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Indian J Dent Res. 2018 Nov-Dec;29(6):721-725. doi: 10.4103/ijdr.IJDR_298_15.

Identification of bone-specific alkaline phosphatase in saliva and its correlation with skeletal age.

Author information

Department of Orthodontics and Dentofacial Orthopedics, SDM College of Dental Sciences, Dharwad, Karnataka, India.



Bone-specific alkaline phosphatase (B-ALP), a product of osteoblasts, is a bone formation marker whose serum levels fluctuate with puberty and adolescence.


This study aims to assess B-ALP levels in saliva and correlate it with different skeletal maturity stages of hand-wrist radiographs using Hagg and Taranger method.

Settings and Design:

Observational study and cross-sectional design.

Subjects and Methods:

Total sample comprised of 90 individuals, right hand-wrist radiographs, and 2 ml unstimulated whole saliva samples taken from each patient on the same day. The hand-wrist radiographs were traced and staged into 5 subgroups (18 individuals each) according to Hagg and Taranger method.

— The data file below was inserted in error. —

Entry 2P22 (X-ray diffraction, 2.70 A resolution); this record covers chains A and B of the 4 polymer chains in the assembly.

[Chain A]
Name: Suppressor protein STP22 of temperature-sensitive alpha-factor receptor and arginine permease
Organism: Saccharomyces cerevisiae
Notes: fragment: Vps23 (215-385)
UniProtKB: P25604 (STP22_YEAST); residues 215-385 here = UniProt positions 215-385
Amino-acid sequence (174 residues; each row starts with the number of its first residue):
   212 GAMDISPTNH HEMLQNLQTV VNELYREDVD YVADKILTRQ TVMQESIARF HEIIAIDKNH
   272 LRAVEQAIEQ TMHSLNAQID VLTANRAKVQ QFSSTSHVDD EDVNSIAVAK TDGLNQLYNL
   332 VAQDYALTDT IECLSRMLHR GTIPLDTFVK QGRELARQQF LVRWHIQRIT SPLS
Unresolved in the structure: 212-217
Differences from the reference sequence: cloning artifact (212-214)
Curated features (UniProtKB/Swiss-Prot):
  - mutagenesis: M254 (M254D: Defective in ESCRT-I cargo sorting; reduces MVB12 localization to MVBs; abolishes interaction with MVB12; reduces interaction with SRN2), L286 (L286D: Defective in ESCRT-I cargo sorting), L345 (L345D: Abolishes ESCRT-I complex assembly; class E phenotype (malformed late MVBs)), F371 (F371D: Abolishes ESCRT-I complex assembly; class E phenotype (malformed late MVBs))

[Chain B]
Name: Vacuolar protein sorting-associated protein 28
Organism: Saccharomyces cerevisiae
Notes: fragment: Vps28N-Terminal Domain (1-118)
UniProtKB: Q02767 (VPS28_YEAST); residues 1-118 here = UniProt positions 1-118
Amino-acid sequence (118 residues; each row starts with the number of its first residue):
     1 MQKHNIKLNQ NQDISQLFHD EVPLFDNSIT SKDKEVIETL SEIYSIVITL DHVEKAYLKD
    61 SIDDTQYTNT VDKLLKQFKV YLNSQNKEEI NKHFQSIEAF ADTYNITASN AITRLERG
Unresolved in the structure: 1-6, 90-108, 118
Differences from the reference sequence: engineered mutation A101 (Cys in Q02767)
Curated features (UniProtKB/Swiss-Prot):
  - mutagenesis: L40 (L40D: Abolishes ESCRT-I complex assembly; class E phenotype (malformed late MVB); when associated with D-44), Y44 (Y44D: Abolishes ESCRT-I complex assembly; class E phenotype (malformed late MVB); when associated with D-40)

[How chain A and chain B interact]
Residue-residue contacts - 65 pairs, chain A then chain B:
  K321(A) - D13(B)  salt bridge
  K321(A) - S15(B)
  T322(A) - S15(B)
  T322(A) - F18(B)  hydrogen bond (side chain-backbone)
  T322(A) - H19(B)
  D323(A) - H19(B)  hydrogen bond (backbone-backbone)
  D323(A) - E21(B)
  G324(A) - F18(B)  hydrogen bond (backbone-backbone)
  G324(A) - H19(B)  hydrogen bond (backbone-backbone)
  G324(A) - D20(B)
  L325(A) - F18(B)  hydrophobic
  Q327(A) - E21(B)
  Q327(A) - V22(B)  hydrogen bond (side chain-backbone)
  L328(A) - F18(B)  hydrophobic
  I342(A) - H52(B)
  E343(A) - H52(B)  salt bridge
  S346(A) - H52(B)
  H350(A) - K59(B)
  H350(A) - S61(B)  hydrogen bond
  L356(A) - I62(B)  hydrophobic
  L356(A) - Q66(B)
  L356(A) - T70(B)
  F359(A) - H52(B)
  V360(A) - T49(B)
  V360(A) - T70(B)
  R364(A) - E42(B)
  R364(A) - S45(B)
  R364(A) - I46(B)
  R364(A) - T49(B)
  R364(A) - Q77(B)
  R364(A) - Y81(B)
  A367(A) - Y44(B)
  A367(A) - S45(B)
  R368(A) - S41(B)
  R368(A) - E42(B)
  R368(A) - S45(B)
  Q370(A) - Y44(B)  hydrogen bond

Statistical Analysis Used:

One-way analysis of variance (ANOVA) and Tukey's multiple post hoc test.


The comparison of salivary B-ALP values between the different skeletal subgroups using one-way ANOVA depicted statistically significant results (P = 0.0003). Pairwise comparison using Tukey's multiple post hoc procedures showed that salivary B-ALP levels were comparatively higher in subgroup 3 and that the difference between subgroups 1 and 3 (P = 0.0109) and subgroups 3 and 5 (P = 0.0014) was statistically significant.


B-ALP could be successfully identified and quantitatively estimated in saliva and showed significant correlation with different skeletal age subgroups as determined by Hagg and Taranger method.


Bone-specific alkaline phosphatase; puberty; saliva; skeletal age; skeletal maturity

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